Picture Worth 1,000 Words Nobody disagrees with the need for affordable housing or that a certain level of density is dollar smart for TC. The issue is the proposed solution. If you haven’t already seen the architect’s rendition for the site, please Google “Pine Street Development Traverse City”...

Living Wage, Not Tall Buildings Our community deserves better than the StandUp TC “vote no” arguments. They are not truthful. Their yard signs say: “More Housing. Less Red Tape. Vote like you want your kids to live here.” The truth: More housing, but for whom? At what price..

Home · Articles · News · Features · Fighting for Home...Lyle...
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Fighting for Home...Lyle Barkley

Anne Stanton - October 3rd, 2007
You want to feel sorry for Lyle Barkley, you want to help him, and a lot of good people do. But you gotta think, this is a guy who creates his own chaos.
Do you remember Lyle Barkley? In the summer of 2002, he had asked for a zoning permit to enlarge his two mobile homes, and got it from the township. He lost it again after the zoning administrator realized the additions were mobile homes and too narrow by four feet. Barkley was outraged. After a court ruling in September of 2003 that permitted seizure of his homes, he called on national and Michigan militias to defend his property rights. An aura of violence hung over the Barkley spread as he made bold threats to defend his homes by force, if necessary. It could have been Waco or Ruby Ridge, Northern Michigan style. The situation seemed one mistaken shot away from tragedy. Yet it ended in a peaceful sunrise meeting with the sheriff.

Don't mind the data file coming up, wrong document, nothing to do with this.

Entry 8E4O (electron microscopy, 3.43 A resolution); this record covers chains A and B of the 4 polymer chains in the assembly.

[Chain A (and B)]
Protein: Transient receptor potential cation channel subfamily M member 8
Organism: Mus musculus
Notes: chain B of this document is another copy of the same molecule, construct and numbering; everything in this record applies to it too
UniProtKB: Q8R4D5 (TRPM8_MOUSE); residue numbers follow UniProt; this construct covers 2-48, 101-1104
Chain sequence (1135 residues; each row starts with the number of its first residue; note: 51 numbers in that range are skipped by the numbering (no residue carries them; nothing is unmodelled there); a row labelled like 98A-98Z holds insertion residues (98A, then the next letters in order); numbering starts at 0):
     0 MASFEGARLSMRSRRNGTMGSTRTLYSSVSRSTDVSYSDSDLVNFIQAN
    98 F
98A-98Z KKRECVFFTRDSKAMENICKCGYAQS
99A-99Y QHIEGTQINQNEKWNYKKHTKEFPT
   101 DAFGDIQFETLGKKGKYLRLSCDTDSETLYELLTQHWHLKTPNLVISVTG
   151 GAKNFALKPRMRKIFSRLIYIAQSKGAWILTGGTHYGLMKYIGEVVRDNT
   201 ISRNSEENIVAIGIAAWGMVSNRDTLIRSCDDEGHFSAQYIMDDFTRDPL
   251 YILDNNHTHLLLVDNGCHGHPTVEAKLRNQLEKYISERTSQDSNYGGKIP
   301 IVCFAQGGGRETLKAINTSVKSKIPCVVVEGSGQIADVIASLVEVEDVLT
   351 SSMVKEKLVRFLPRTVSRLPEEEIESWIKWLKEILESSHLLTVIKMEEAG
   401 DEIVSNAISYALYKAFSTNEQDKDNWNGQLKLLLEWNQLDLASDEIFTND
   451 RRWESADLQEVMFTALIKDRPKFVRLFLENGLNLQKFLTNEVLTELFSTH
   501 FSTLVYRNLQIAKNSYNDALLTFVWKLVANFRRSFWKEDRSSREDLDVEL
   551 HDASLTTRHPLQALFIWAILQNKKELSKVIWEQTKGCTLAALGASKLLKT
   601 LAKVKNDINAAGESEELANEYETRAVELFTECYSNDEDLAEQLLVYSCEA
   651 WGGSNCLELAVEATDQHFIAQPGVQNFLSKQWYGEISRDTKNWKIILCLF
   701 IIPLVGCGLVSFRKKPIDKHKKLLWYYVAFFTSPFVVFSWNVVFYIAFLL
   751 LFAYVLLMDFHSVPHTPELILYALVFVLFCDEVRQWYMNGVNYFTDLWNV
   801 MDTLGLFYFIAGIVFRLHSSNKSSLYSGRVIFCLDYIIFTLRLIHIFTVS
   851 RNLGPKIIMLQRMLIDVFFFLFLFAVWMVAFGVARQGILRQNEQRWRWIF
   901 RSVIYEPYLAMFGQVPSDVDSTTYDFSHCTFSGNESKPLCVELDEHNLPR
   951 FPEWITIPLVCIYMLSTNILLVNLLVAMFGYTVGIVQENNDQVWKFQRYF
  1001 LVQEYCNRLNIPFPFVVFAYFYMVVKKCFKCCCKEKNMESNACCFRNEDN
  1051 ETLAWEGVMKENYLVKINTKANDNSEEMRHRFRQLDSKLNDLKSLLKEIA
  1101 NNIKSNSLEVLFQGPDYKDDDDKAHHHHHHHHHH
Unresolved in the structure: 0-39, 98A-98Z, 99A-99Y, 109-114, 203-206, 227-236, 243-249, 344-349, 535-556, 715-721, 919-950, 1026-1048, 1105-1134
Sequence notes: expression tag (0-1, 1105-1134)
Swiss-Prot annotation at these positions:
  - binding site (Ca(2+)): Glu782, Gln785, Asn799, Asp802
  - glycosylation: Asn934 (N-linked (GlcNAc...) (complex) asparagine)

The township is poised again to seize his trailers, but the supervisor can’t find anyone to do the job.
And last week, Barkely filed a $100 million lien against Charlevoix County and county commissioners, and another $100 million lien against Bay Township and township trustees. His daughter filed identical liens against the same parties.
It’s a move that could land them in prison for three years.
Lyle Barkley knows this, but said the lien was filed for the “damages they caused me and for taking the life of my wife,” who died of a heart attack on Valentine’s Day this past year.
The liens include a litany of what they’ve suffered in this dispute. The fact they couldn’t get a jury trial. The fact they couldn’t build a handicapped ramp for Lyle’s wife, Shirley. Their constant fear of losing their property.
There’s a saying, “Bad facts make bad law.” Reviewing the facts of the Lyle Barkley case, from the viewpoint of elected officials and attorneys and administrators, the old saying seems truer than ever. The law may bury Lyle Barkley, and there are some good people who think that is bad.